For those of you who are curious enough to go beyond what happened to freedom of choice in educating our children to wanting to see how that fits into the history of the planet, check out this extensive investigative article by the author of the best-seller "The Source Field Investigations", David Wilcock, at this site:

Below is what he writes about the loss of our educational freedom in the past century.
The Federal Reserve created the National Education Association via the Rockefeller family:
By way of grants, they spent millions of dollars -- money which was used to radically bend the traditionalist education system toward a new system that favored standardized testing over critical thinking, toward “scientific management” in schools.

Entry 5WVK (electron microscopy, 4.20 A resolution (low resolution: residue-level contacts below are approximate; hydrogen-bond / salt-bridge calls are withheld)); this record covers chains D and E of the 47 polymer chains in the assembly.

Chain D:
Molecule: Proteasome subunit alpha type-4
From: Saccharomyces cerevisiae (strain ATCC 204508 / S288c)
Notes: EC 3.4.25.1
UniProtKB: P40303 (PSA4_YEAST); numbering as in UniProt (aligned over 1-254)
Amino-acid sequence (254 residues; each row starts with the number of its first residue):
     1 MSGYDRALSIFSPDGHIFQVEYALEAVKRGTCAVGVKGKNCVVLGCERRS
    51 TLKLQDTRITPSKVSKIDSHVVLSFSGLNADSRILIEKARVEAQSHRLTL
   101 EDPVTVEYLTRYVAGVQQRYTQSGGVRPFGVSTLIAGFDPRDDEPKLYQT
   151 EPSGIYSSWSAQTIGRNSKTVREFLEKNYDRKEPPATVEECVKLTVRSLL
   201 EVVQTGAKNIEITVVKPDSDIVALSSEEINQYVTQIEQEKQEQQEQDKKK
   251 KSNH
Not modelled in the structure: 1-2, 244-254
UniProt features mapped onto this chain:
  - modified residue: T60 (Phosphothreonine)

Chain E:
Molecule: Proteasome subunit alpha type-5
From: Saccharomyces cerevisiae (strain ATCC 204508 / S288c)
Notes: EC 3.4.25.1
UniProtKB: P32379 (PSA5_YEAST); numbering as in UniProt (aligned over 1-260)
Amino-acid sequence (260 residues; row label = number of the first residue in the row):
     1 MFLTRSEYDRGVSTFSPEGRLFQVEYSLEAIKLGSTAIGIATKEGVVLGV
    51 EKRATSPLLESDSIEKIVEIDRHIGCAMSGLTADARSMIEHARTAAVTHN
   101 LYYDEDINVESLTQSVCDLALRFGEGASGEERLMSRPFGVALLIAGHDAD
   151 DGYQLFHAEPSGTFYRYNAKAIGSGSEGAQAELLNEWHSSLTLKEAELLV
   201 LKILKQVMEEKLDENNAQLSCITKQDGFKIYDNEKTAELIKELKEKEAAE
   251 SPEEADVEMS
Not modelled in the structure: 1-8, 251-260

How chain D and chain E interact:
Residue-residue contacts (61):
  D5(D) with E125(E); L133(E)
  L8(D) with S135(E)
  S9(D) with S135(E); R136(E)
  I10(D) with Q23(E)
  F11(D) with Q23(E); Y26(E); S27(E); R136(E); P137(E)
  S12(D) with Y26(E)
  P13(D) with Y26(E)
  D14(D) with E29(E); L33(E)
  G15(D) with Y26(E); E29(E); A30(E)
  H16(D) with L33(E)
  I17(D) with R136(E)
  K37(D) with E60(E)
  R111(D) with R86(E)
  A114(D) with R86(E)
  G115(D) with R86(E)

This was part of a calculated plan to make the schooling system benefit corporate America, at the expense of the American school child. Powerful foundations with private interests, such as the Ford Foundation, continue to support, and thereby influence the policy of, the NEA to this day.
Additionally, an unprecedented U.S. Congressional investigation into tax-exempt foundations identified the Rockefeller and Carnegie Foundations engagement in an agenda for vast population control.
Norman Dodd, Research Director for the Congressional Committee, found this statement in the archives of the Carnegie endowment:

Friday, January 20, 2012

Good News for International Grad